Dirty Deeds Done Dirt Cheap

 

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ACDC - Dirty Deed Done Dirt Cheap (Rock In Rio Festival 1985)

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Dirty Deeds Done Dirt Cheap on Wikipedia
"Dirty Deeds Done Dirt Cheap"
Dirty Deeds ACDC UK single.jpg
Single by AC/DC
from the album Dirty Deeds Done Dirt Cheap
B-side"R.I.P. (Rock in Peace)"
Released5 October 1976 (1976-10-05)
Format7-inch single
Recorded1976
GenreHard rock
Length4:11
LabelAlbert
Writer(s)
  • Angus Young
  • Bon Scott
  • Malcolm Young
Producer(s)
  • Harry Vanda
  • George Young
AC/DC singles chronology
"Dirty Deeds Done Dirt Cheap (live)"
Acdcdirtydeedslive.jpg
Single by AC/DC
from the album Live
B-side"Shoot to Thrill" (live)
Released1992
FormatCD, 12-inch single
Recorded1991
GenreHard rock
Length5:02
LabelATCO
Writer(s)
  • Angus Young
  • Bon Scott
  • Malcolm Young
Producer(s)Bruce Fairbairn
AC/DC singles chronology

"Dirty Deeds Done Dirt Cheap" is a song by Australian hard rock band AC/DC. It is the title track and first track of their album Dirty Deeds Done Dirt Cheap, released in September 1976, and was written by Angus Young, Malcolm Young, and Bon Scott.

It was also released as a single – first in Australia in October 1976 with "R.I.P. (Rock in Peace)" as its B-side, and then in the UK in January 1977 as a maxi-single with "Big Balls" and "The Jack" as its B-sides. Once the Dirty Deeds album was finally released in the US in 1981 the "Dirty Deeds ..." single was released there (backed by "Highway To Hell"), where it reached number four on the then-new Top Tracks chart.

The song ranked No. 24 on VH1's 40 Greatest Metal Songs[1] and in 2009 it was named the 31st best hard rock song of all time also by VH1.[2]

It features a backing vocal consisting of a heavy breathing sound, made on the downbeat during verses. It also features the title in a spoken-word style at the end of the chorus; plus a scream at the end of the song. The full-length recording (approximately 4:11) has the title of the song chanted four times starting at 3:09, but on the more common edited version (approximately 3:51) the chant is heard only twice.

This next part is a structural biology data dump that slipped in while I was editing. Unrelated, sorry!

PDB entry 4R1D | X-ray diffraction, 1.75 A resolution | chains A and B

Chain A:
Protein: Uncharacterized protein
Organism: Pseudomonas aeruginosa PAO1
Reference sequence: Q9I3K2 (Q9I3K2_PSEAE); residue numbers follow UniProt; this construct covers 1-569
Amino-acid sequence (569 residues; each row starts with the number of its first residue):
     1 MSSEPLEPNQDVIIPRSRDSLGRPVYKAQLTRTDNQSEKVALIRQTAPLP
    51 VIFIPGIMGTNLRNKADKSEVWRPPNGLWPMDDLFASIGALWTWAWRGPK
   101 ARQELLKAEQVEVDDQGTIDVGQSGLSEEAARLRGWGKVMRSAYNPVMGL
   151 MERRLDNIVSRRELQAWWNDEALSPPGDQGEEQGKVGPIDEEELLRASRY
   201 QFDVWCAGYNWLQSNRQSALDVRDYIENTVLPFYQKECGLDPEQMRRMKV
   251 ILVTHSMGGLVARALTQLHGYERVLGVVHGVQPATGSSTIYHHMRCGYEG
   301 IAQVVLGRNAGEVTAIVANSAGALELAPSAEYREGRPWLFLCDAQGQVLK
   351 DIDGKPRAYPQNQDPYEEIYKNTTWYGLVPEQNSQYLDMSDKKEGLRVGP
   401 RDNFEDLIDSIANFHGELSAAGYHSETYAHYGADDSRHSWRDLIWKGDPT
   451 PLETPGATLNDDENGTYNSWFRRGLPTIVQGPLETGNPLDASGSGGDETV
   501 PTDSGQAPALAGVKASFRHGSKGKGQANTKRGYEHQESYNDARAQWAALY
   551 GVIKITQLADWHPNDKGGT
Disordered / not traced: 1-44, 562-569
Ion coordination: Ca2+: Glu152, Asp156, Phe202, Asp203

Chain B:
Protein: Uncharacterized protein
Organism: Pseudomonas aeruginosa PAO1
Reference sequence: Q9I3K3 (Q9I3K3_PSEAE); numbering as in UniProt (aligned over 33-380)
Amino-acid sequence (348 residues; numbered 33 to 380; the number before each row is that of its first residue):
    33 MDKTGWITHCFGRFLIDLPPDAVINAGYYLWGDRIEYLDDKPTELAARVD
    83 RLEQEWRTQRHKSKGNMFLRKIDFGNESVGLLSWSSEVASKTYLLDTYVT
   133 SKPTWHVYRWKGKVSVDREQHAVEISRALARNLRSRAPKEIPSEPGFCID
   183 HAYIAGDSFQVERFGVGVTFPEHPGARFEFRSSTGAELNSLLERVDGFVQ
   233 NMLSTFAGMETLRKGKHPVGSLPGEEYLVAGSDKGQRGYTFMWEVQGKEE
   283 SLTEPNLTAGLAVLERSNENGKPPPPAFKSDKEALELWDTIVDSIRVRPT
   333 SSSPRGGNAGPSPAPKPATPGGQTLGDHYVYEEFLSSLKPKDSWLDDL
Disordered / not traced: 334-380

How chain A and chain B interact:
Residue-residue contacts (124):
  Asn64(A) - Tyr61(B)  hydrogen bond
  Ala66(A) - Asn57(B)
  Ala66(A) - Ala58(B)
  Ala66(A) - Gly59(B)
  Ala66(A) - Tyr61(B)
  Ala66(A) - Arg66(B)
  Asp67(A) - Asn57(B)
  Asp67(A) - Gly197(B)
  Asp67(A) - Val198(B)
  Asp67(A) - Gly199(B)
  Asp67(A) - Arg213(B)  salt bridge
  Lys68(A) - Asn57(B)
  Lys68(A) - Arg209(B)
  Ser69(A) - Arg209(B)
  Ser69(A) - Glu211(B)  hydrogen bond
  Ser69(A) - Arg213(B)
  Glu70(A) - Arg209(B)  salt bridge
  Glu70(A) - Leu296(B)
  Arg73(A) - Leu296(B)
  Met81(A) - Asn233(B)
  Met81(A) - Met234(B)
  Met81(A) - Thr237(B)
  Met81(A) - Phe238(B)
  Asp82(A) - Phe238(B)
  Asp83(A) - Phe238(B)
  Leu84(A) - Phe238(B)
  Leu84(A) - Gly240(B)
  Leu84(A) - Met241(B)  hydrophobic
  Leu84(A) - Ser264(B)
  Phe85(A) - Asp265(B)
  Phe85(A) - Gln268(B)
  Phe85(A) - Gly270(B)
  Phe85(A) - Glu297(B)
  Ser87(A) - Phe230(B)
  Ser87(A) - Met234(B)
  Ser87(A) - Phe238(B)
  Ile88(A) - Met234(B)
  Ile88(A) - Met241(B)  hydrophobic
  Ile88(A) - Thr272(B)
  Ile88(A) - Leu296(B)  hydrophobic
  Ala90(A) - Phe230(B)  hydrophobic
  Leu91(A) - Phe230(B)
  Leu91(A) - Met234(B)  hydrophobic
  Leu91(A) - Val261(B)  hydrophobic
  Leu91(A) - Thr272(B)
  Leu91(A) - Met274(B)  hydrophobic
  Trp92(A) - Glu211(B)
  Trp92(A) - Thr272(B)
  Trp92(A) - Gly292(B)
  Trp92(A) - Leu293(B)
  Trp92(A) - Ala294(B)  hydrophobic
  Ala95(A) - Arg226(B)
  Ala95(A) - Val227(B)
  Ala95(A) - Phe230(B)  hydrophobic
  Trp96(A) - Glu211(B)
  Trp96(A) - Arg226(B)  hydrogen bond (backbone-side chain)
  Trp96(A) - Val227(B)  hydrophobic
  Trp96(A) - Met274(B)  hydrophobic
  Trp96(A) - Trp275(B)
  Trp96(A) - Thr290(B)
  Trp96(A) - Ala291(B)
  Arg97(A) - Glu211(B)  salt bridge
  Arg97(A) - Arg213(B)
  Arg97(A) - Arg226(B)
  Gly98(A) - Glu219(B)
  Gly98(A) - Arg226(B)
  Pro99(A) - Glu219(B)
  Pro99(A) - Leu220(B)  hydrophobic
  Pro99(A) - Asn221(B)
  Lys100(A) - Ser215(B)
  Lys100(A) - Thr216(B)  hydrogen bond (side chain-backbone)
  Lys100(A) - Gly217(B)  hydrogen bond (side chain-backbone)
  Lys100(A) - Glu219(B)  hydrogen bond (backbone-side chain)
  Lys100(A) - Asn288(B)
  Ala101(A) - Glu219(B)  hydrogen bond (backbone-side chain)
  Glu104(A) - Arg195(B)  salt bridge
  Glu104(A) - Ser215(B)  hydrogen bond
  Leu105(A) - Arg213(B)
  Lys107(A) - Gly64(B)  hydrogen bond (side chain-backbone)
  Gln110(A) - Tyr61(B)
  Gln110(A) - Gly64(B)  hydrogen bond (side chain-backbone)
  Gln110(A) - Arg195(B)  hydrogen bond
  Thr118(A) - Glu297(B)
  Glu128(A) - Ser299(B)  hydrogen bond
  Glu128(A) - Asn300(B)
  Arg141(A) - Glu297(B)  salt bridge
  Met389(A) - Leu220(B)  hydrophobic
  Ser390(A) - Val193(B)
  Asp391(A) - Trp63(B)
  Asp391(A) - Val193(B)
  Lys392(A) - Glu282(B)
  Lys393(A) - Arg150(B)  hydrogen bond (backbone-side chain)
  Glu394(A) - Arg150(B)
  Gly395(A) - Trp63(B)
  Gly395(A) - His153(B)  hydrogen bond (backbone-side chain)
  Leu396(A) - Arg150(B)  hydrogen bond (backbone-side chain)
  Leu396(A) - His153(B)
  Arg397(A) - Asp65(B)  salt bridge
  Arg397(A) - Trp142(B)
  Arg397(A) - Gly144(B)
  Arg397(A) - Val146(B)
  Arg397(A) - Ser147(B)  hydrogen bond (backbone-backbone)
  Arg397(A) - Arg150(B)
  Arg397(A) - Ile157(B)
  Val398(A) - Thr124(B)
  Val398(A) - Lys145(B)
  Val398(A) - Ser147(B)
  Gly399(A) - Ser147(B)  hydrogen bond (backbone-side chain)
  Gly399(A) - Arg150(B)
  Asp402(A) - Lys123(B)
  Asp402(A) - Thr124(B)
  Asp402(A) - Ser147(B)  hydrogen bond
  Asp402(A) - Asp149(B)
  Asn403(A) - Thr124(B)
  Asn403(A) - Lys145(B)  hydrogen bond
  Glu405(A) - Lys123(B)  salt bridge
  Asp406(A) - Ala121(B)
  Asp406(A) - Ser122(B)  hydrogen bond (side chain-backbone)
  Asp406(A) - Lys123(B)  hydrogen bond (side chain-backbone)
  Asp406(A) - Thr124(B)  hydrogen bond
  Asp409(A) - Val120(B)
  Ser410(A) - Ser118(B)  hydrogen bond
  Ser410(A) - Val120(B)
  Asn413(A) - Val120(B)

Contents

  • 1 Composition
  • 2 Influences
  • 3 Controversy
  • 4 Live recordings
  • 5 Recorded cover versions
  • 6 Live cover versions
  • 7 Uses in popular culture
  • 8 Chart positions
  • 9 Personnel
  • 10 Resources
  • 11 Notes
  • 12 External links

Composition

The song's narrator invites people experiencing problems to either call him on 36-24-36, an actual phone number in Australia at the time, or visit him at his home, at which point he will perform assorted unsavoury acts to resolve said problems. Situations in which he offers assistance include those involving lewd high school headmasters and significant others who are either adulterous or who persistently find fault with their partners. As detailed by the song, the "dirty deeds" performed at low cost include:

  • Cement shoes
  • Cyanide poisoning
  • Trinitrotoluene
  • Colombian necktie
  • Contract killing
  • Electrocution

Two of the services offered share names with AC/DC's first two Australian albums, T.N.T. and High Voltage. They are also the names of songs that appeared on Australia's T.N.T. and the international version of High Voltage. Additionally, the six digits of the telephone number provided by the speaker are the idealized "perfect measurements" of a woman (36"–24"–36" = 90 cm–60 cm–90 cm).[3][4][5]

Influences

The phrase "Dirty Deeds Done Dirt Cheap" is a homage to the cartoon Beany and Cecil, which Angus Young watched when he was a child. One of the cartoon's characters was named Dishonest John, who carried a business card that read: "Dirty Deeds Done Dirt Cheap. Holidays, Sundays, and Special Rates."[citation needed] In the original, unreleased version of the song, the term "Dunder Chief" was used in place of the lyrics "done dirt cheap."[6]

Controversy

In 1981, Norman and Marilyn White of Libertyville, Illinois filed a $250,000 lawsuit in Lake County, Illinois Circuit Court against Atlantic Records and its distributors because, they alleged, their telephone number was included in the song, resulting in hundreds of prank phone calls. Their attorney told the Chicago Tribune that the song's 36-24-36 digits were followed by a "hey!", which to his clients sounded like an "8", thus creating the couple's phone number.[7]

Live recordings

"Dirty Deeds Done Dirt Cheap" has only been included on one official AC/DC live album, 1992's Live, sung by Scott's replacement Brian Johnson. This live version was released as a single. A video clip for the single was released containing footage from the Live at Donington home video, as well as other old clips mixed in the video. This video clip was later released on the DVD Family Jewels Disc 3, as part of the 2009 box set Backtracks.